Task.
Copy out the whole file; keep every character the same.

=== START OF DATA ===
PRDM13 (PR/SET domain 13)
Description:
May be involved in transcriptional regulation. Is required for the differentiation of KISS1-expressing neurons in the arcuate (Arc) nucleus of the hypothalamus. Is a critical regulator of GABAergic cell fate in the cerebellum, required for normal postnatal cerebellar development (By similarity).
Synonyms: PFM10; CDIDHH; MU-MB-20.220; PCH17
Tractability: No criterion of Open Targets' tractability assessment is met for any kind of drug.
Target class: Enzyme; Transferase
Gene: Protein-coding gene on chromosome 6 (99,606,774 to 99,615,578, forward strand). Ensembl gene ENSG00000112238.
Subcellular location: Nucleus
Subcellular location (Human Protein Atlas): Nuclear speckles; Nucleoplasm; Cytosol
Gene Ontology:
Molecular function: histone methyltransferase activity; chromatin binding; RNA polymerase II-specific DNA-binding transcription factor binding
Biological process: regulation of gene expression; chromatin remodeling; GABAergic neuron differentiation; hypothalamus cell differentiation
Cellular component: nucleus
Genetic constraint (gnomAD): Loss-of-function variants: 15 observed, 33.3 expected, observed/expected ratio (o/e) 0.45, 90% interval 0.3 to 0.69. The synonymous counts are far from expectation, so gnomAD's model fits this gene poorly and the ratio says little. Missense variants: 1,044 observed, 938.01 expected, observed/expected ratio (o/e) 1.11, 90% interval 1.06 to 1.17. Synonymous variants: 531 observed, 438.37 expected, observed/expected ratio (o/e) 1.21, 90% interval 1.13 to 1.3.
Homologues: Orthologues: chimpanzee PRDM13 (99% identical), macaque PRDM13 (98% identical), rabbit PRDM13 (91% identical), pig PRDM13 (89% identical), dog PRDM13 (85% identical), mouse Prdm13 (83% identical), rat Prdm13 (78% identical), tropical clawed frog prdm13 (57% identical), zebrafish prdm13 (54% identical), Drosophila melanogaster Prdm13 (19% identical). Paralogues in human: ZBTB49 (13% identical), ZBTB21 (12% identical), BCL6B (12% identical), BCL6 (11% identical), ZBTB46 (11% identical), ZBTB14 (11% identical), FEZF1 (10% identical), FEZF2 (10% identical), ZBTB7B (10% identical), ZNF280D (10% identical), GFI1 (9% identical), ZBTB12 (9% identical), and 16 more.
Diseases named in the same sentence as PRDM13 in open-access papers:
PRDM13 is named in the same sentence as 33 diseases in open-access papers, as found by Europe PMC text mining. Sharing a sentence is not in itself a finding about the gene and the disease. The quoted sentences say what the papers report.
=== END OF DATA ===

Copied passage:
PRDM13 (PR/SET domain 13)
Description:
May be involved in transcriptional regulation. Is required for the differentiation of KISS1-expressing neurons in the arcuate (Arc) nucleus of the hypothalamus. Is a critical regulator of GABAergic cell fate in the cerebellum, required for normal postnatal cerebellar development (By similarity).
Synonyms: PFM10; CDIDHH; MU-MB-20.220; PCH17
Tractability: No criterion of Open Targets' tractability assessment is met for any kind of drug.
Target class: Enzyme; Transferase
Gene: Protein-coding gene on chromosome 6 (99,606,774 to 99,615,578, forward strand). Ensembl gene ENSG00000112238.
Subcellular location: Nucleus
Subcellular location (Human Protein Atlas): Nuclear speckles; Nucleoplasm; Cytosol
Gene Ontology:
Molecular function: histone methyltransferase activity; chromatin binding; RNA polymerase II-specific DNA-binding transcription factor binding
Biological process: regulation of gene expression; chromatin remodeling; GABAergic neuron differentiation; hypothalamus cell differentiation
Cellular component: nucleus
Genetic constraint (gnomAD): Loss-of-function variants: 15 observed, 33.3 expected, observed/expected ratio (o/e) 0.45, 90% interval 0.3 to 0.69. The synonymous counts are far from expectation, so gnomAD's model fits this gene poorly and the ratio says little. Missense variants: 1,044 observed, 938.01 expected, observed/expected ratio (o/e) 1.11, 90% interval 1.06 to 1.17. Synonymous variants: 531 observed, 438.37 expected, observed/expected ratio (o/e) 1.21, 90% interval 1.13 to 1.3.
Homologues: Orthologues: chimpanzee PRDM13 (99% identical), macaque PRDM13 (98% identical), rabbit PRDM13 (91% identical), pig PRDM13 (89% identical), dog PRDM13 (85% identical), mouse Prdm13 (83% identical), rat Prdm13 (78% identical), tropical clawed frog prdm13 (57% identical), zebrafish prdm13 (54% identical), Drosophila melanogaster Prdm13 (19% identical). Paralogues in human: ZBTB49 (13% identical), ZBTB21 (12% identical), BCL6B (12% identical), BCL6 (11% identical), ZBTB46 (11% identical), ZBTB14 (11% identical), FEZF1 (10% identical), FEZF2 (10% identical), ZBTB7B (10% identical), ZNF280D (10% identical), GFI1 (9% identical), ZBTB12 (9% identical), and 16 more.
Diseases named in the same sentence as PRDM13 in open-access papers:
PRDM13 is named in the same sentence as 33 diseases in open-access papers, as found by Europe PMC text mining. Sharing a sentence is not in itself a finding about the gene and the disease. The quoted sentences say what the papers report.